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1 May 2012

Malva sylvestris - Common Mallow - Mauve des bois

Malva sylvestris growing wild amongst the ruins of the Antonine Baths in Carthage.


As I mentioned in an earlier blog post, a visit to see Roman ruins is also a great opportunity to identify and photograph plants.  It was whilst we were at the Antonine Baths in Carthage recently that my husband identified Malva sylvestris which was growing in the wild and I photographed it keen to include it in my blog.  When I carried out some research about it I discovered that "In the past, the flowers were spread on doorways and woven into garlands or chaplets for celebrating May Day."  I thought it would be very apt to do a blog post about it today as it is May Day.  I wonder how many people still carry on the tradition of weaving Malva sylvestris into garlands and hanging it above their doorways?


"Malva sylvestris is a species of the Mallow genus Malwa in the family of Malvaceae and is considered to be the type species for the genus. Known as common mallow to English speaking Europeans,  and (mauve des bois by the French) as it migrated from its native home in Western Europe, North Africa and Asia.  M. sylvestris is a vigorously healthy plant with showy flowers of bright mauve-purple, with dark veins; a handsome plant, often standing 3 or 4 feet (1 m) high and growing freely in fields, hedgerows and in fallow fields.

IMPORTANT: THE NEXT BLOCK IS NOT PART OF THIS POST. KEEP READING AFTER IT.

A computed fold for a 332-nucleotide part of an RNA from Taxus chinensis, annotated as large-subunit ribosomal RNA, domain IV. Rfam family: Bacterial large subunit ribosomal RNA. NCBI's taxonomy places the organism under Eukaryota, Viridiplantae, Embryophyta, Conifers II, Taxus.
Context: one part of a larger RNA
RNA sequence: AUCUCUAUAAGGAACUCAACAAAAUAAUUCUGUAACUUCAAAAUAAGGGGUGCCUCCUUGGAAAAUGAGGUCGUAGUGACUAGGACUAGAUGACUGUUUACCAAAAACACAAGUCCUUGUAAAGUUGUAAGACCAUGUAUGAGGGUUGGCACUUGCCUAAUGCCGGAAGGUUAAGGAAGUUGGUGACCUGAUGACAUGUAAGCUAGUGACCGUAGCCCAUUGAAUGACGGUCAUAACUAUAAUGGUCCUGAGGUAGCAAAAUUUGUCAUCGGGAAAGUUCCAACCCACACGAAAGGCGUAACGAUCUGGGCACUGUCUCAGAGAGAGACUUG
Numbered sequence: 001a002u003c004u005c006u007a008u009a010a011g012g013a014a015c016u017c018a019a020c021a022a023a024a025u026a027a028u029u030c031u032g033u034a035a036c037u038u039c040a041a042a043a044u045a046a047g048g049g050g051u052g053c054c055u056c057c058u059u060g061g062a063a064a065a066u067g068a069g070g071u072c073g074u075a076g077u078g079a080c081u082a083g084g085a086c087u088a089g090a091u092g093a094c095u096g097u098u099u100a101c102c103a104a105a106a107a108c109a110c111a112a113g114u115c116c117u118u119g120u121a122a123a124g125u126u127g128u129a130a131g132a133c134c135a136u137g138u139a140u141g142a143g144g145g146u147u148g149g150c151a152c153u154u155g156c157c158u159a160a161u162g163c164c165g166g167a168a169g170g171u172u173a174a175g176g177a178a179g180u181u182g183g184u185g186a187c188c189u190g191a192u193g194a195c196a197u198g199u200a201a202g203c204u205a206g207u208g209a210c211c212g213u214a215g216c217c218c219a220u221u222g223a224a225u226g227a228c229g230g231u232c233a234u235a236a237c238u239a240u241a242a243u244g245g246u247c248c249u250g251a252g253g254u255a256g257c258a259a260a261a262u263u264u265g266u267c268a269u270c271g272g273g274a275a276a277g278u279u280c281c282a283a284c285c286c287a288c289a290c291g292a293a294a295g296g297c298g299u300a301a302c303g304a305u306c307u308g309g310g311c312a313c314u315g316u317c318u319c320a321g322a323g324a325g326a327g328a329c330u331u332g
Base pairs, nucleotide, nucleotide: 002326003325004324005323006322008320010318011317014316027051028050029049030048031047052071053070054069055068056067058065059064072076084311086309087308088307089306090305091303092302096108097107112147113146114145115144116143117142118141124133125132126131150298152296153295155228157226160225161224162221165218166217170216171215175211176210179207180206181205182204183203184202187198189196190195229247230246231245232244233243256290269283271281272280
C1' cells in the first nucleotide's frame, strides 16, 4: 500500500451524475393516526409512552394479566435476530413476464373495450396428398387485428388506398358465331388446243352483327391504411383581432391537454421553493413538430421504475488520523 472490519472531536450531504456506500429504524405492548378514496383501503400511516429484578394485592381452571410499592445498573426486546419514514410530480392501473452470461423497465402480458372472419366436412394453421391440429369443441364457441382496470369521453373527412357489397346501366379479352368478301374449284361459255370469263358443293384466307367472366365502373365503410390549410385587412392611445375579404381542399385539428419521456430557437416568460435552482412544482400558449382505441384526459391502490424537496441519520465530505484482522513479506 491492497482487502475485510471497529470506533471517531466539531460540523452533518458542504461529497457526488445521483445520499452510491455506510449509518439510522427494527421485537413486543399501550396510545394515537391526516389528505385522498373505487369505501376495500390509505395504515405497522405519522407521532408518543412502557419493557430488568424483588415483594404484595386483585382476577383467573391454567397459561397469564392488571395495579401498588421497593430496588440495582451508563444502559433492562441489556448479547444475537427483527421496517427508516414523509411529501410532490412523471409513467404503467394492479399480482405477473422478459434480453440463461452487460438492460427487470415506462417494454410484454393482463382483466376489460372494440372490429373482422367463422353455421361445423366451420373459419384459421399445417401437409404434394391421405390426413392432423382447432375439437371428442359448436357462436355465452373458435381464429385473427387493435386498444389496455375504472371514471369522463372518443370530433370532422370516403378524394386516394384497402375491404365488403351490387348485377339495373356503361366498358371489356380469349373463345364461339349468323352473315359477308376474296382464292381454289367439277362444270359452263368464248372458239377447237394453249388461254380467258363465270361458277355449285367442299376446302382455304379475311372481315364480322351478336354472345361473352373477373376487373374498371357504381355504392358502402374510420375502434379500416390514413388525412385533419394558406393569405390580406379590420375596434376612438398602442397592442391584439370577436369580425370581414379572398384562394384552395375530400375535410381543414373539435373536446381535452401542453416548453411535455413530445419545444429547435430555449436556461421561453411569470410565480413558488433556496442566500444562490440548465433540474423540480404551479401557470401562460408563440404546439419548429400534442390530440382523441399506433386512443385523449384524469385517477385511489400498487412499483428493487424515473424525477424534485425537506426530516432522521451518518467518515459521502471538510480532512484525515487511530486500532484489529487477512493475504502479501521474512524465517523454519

Description
Malva sylvestris is a spreading herb which is an annual in North Africa, biennial in the Mediterranean and a perennial elsewhere  Three feet (one meter) tall, (3 meters has been observed in a wild or escaped from cultivation setting, and several cultivated plants of 2 meter or more in height) with a growth habit which can be straight or decumbent, branched and covered with fine soft hairs or none at all, M. sylvestris is pleasing in appearance when it first starts to flower, but as the summer advances, "the leaves lose their deep green color and the stems assume a ragged appearance".

Decoration
In the past, the flowers were spread on doorways and woven into garlands or chaplets for celebrating May Day."
Malva sylvestris growing wild amongst the ruins of the Antonine Baths in Carthage.

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